Artist in Focus V - Jonathan Martin
Jonathan Martin was confined in the Criminal Lunatic Department of Bethlem Hospital from 1829-1838, following his attempt to burn down York Minster.
Martin was born at Hexham in Northumberland, the son of a journeyman tanner. One of his brothers was the popular history painter, John Martin: another was the inventor and pamphleteer William Martin, who signed his work ‘Philosophical Conqueror of All Nations’ and ‘Anti-Newtonian’. Jonathan spent a period in the navy, then worked as a tanner in Durham. He was inspired by prophetic dreams, and after his conversion to Methodism his religious fervour brought him before the magistrates several times for disrupting church services. Eventually he was sent to a private asylum at West Auckland, then transferred to another at Gateshead.
He escaped, and settled down to work in Darlington for several years, but continued to believe that he had a personal mission to expose the corrupt state of the established church. The dreams continued, including one which foretold the destruction of England by ‘the son of Bonaparte’. In 1825 he took to the road, preaching on this subject and also selling copies of his ‘Life of Jonathan Martin’, printed in pamphlet form at his own expense. The ‘Life’ included ‘An Account of the Extraordinary Interpositions of Divine Providence on his behalf’ during his service in the navy, and told of his subsequent conversion and of his many persecutions ‘for Conscience Sake’.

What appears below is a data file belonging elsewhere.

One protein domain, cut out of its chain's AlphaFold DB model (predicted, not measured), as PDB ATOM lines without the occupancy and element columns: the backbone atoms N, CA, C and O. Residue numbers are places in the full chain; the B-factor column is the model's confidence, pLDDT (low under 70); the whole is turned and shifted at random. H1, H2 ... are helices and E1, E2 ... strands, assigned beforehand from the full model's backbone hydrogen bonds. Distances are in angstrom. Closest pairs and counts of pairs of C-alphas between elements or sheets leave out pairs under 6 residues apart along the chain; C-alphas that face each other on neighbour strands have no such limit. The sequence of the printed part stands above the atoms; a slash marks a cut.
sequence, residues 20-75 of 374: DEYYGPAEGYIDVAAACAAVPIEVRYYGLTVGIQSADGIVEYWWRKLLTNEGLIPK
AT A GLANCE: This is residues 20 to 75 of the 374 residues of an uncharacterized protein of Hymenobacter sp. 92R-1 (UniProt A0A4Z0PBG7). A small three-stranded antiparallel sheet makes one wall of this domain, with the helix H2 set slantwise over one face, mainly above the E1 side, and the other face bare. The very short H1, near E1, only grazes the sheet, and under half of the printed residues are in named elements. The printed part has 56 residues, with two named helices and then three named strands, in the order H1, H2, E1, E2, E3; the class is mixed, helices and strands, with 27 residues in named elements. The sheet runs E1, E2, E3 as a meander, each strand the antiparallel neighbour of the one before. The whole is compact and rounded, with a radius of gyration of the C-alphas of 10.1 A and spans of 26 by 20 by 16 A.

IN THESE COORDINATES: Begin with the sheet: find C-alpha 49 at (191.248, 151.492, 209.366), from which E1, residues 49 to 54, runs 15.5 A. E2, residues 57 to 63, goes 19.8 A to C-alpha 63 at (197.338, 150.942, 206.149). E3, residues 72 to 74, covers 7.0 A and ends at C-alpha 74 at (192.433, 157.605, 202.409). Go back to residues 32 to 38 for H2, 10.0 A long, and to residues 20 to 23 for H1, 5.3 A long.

At the end of 1828 Martin arrived in York, and addressed several warning letters to the clergy there, exhorting them to repent of their ‘bottles of wine, and roast beef and plum pudding’, if they wished to escape from the wrath to come. When these received no reply he tried to reinforce the message by burning down York Minster, but succeeded in destroying only the choir. At his trial for arson he was found not guilty by reason of insanity, though he himself objected strongly to the insanity defence, maintaining that he had acted on God’s instructions, and God would not have chosen a madman to do his work. On 28 April 1829 he was transferred from York gaol to the State Criminal Lunatic Asylum at Bethlem Hospital, where he remained until his death on 27 May 1838.
Jonathan Martin had always expressed himself through drawing as well as writing, and while in Bethlem he continued to produce his remarkable pictures, bursting with energy and filled with rich imagery, high drama and extravagant fantasy. Typically they depict his prophetic visions, often accompanied by long explanations interspersed with snatches of autobiography and other personal details. It is recorded that he became very excited while drawing, and often had to be deprived of his materials, but he still managed to give away drawings and specimens of his writing to many of the strangers who visited him in the hospital.